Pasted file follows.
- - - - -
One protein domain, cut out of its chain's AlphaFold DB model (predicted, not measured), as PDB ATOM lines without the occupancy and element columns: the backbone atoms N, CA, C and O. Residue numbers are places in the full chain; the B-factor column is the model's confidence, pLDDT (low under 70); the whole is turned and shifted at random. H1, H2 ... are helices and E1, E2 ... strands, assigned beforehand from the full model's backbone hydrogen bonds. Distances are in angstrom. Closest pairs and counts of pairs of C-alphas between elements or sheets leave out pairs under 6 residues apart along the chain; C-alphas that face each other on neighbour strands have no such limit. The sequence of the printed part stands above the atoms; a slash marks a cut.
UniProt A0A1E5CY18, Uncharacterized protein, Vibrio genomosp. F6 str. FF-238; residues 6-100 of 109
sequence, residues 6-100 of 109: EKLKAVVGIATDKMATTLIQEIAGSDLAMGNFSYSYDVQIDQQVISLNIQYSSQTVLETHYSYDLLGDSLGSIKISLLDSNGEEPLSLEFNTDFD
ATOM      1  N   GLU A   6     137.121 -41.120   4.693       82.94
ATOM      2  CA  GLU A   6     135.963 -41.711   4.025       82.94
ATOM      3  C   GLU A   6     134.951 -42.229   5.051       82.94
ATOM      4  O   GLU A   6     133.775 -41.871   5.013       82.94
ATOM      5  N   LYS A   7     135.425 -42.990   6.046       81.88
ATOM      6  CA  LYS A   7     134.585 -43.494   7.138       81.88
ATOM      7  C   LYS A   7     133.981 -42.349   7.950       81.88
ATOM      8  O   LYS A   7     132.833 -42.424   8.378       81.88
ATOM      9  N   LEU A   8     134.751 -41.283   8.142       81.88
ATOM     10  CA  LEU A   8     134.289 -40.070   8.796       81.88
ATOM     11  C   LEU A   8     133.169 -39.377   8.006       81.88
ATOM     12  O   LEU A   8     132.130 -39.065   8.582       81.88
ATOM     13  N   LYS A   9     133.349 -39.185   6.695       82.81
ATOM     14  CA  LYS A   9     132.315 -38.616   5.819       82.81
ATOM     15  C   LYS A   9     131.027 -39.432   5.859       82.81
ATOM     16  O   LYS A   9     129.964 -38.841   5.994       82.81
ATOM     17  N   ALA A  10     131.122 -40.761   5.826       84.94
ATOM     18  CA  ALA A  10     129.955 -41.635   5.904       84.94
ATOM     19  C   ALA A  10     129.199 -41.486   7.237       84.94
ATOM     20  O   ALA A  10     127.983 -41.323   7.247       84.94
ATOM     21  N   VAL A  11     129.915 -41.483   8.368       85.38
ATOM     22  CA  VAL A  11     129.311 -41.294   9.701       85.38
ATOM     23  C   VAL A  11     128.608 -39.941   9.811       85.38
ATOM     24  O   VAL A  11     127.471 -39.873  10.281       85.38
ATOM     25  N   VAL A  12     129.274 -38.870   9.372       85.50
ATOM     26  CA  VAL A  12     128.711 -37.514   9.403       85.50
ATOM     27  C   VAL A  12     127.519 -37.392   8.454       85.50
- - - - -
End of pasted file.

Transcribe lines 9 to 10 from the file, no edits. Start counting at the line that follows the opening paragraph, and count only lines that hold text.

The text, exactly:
ATOM      7  C   LYS A   7     133.981 -42.349   7.950       81.88
ATOM      8  O   LYS A   7     132.833 -42.424   8.378       81.88